Celebrating Michigan’s women veterans

Local News

MICHIGAN (WJMN) – Governor Gretchen Whitmer proclaimed June 12, 2020, as Women Veterans Recognition Day in Michigan. She urged all Michiganders to honor women Veterans for their contributions and sacrifices.

According to a release on the State of Michigan’s website, there are currently over 2 million women Veterans living in the United States and Puerto Rico, and, of this number, nearly 44,000 make Michigan their home.

The Michigan Veterans Affairs Agency hosted a Facebook live celebration on Friday, as a conversation with some of the women who represent women Veterans in Michigan.

One of the featured speakers in Friday’s event was U.S. Navy Veteran Candy Robertson. According to the Michigan Veterans Affairs Agency, Robertson retired in 2019 after a 21-year Navy career that saw her rise to the rank of Master Chief Petty Officer, train with Navy Seals, balance military and family life, and then deal with the often-difficult transition into civilian life. Candy is sharing her story in the first installment of MVAA’s She is A Veteran campaign.

The She Is A Veteran is an initiative to recognize the many remarkable women in Michigan who have served their country in the US Armed Forces. The campaign is focused on highlighting the women veterans with a story to share. Candy’s story is the first in the seies that will be shared every other month through June 2021.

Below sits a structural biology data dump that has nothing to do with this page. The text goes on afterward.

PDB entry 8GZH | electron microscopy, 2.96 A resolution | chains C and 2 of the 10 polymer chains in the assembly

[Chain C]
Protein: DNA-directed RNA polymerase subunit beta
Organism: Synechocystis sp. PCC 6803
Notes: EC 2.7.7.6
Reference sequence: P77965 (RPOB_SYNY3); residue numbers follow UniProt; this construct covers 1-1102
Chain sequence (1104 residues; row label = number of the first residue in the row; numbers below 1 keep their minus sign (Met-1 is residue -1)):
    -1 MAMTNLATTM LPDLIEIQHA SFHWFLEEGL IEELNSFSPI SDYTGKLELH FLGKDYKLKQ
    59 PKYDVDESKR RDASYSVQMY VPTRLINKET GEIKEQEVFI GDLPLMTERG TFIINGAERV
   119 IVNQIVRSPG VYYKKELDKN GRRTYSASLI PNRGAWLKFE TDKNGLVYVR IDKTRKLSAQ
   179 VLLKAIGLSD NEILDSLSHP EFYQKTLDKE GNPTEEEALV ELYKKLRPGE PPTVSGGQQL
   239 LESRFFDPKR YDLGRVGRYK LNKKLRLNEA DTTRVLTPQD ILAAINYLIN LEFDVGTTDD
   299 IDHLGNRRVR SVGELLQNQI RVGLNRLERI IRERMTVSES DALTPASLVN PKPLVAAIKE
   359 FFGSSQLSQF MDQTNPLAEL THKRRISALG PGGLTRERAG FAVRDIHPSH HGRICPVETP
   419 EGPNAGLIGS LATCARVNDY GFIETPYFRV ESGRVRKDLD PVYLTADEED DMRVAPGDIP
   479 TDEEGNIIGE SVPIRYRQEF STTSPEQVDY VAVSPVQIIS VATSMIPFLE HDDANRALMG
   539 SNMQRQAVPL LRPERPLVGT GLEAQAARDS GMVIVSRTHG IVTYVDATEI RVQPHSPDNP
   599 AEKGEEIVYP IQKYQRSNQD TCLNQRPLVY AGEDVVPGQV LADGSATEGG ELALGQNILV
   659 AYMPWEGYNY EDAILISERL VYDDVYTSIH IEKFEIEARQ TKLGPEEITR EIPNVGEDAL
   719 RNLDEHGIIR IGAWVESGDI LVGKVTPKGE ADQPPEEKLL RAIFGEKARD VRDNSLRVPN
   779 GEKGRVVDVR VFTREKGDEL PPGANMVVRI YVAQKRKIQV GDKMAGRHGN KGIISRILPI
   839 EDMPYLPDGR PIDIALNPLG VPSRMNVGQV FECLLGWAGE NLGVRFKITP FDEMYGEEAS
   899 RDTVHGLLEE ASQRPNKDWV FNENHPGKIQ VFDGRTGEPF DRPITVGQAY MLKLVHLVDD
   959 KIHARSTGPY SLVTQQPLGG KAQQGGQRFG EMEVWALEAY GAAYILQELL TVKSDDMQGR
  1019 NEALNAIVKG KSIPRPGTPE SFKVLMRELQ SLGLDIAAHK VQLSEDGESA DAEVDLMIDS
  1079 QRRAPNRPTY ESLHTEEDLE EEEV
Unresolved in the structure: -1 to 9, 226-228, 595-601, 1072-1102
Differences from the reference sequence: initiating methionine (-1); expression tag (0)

Part of Friday’s conversation also included comments from Henrietta Hadley, representing WINC: For All Women Veterans. It is a nonprofit whose mission in part is to: WINC is effectively addressing the varied needs of Women Veterans, many who were injured in combat, and have emotional wounds they are reluctant to share with governmental veteran organizations.

Hadley said the She Is A Veteran campaign has helped WINC’s mission by giving women veterans validation to want to speak about their experience. When the group first formed, Hadley said the primary goal was to engage women to revitalize their lives. The acronym initially stood for Women Injured in Combat.

“The founder shared with all of our partners, it doesn’t matter we all served whether you were in combat or not. We are here to serve all women veterans. So we were able to take that stigma away because women veterans don’t want to self-identify. So anything they could find to say, no, I don’t belong, then we embraced everyone,” said Hadley.

Hadley continued part of WINC’s mission is to help women transition from their time in service, back into society and with their families. They work to provide support, sharing resources and materials.

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